Lawmakers poised to approve hundreds of bills as this year’s regular session heads into its final week
Olympia’s version of “March Madness” is underway, with lawmakers in both chambers scrambling to consider hundreds of bills in marathon floor sessions ahead of this Friday’s 5:00 p.m. deadline for approving legislation passed by the opposite house. Thereafter, lawmakers will only work on budget-related bills and resolving differences between House- and Senate-passed bill versions. Counting the weekend, legislators have eight days to complete the work of this year’s 60-day session, which is scheduled to end on March 12th.
Lawmakers introduced some 1,500 new bills this year in addition to the more than 2,000 measures left over from the 2019 session. About 600 bills are still under active consideration leading up to Friday’s deadline. So far this week about 90 bills have now been approved by both houses.
A new bill to help fund the state’s response to the coronavirus quickly passed the House Tuesday by a unanimous vote. Under HB 2965, introduced Monday with bi-partisan sponsorship, the state would spend an additional $100 million from the Disaster Response Account to be distributed to local governments and federally-recognized tribes for a response to the Coronavirus Disease 2019 (COVID-19) outbreak. The bill is headed to the Senate, where it is expected to be approved. Because it contains an emergency clause, HB 2965 would take effect immediately once enacted.
Also apparently headed for approval in the Senate is HB 2638, an “emergency” measure to allow sports betting in tribal casinos. Owners of non-tribal casinos would be barred from participating.
The bill passed the House last month with an emergency clause that would make it effective immediately and prevent any effort to submit it to a referendum vote by the people. The bill was approved by the Senate Ways and Means Committee Monday and placed on the calendar for action by the full Senate before Friday’s deadline.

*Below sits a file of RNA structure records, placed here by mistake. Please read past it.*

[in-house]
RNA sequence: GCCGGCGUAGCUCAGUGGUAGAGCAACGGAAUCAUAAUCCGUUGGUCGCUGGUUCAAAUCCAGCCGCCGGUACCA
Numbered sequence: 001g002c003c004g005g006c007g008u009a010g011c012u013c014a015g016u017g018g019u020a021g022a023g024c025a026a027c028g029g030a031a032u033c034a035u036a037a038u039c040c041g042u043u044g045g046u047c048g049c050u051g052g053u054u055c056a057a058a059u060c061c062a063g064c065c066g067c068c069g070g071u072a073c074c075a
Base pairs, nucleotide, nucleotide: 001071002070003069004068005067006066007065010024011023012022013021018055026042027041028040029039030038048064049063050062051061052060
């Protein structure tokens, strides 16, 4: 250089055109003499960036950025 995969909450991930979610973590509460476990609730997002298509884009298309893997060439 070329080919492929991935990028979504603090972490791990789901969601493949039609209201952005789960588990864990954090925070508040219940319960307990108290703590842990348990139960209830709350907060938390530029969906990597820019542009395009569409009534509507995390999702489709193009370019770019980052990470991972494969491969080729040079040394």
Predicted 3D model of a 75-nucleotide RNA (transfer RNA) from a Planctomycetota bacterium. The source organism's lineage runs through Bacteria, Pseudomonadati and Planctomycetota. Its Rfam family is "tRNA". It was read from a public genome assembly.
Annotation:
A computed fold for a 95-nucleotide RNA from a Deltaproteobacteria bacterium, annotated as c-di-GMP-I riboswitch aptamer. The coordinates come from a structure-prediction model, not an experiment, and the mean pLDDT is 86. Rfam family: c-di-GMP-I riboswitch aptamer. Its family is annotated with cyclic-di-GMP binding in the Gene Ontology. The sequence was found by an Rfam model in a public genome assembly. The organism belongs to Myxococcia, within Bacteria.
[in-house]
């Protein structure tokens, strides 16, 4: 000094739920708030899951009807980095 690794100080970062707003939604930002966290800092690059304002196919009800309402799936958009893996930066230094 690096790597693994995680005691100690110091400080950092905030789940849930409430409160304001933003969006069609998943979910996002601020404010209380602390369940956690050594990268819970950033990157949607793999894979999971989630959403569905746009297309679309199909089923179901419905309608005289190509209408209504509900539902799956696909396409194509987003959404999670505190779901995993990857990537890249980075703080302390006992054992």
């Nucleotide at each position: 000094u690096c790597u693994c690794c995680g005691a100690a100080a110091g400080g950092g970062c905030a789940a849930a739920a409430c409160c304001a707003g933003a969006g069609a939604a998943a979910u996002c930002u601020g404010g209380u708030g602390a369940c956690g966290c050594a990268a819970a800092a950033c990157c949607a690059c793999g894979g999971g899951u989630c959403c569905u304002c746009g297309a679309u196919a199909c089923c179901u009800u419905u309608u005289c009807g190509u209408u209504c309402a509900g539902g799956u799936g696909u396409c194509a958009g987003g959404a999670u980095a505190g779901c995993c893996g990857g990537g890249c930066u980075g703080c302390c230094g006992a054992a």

A controversial bill to mandate expanded sex education for young grade school children, SB 5395, is before the House this week. The bill passed the Senate by a mostly partisan 28-21 vote in January, but House members opposing the measure have submitted more than two hundred amendments—a move that could effectively kill the bill, because full debate on these amendments would take days. A similar move on a gun-limitation bill last month resulted in removal of that bill from further consideration.
Senators yesterday afternoon spent more than an hour debating three amendments to HB 1551, a bill to lower penalties for the intentional transmission of HIV. The amendments by Republicans to make intentional transmission of HIV a felony rather than a misdemeanor were voted down, and the bill passed 26-23, with all Republicans and three Democrats voting against it.
Mail-in voting in Washington State’s March 10th presidential primary is underway, but tens of thousands of early ballots have already been rejected because voters failed to declare their partisan affiliation on the outside of the ballot envelope as required by a law enacted last session. According to news reports, hundreds of thousands more voters are not participating in the election, because they feel the mandatory declaration is a violation of ballot privacy rights.
Sen. Steve O’Ban (R-Pierce County) has introduced SB 6697 to require county auditors to use an additional envelope for presidential primary ballots to ensure that a voter’s party affiliation is not visible in transit to the voting center. It would also allow voters the option of declaring no party affiliation and require that those unaffiliated ballots be counted and reported separately. The bill was referred to the Senate State Government, Tribal Relations and Elections Committee, but will not likely be considered further this year.
Keep up with the action in the closing days of this session by visiting washingtonvotes.org and follow us Facebook and Twitter #waleg.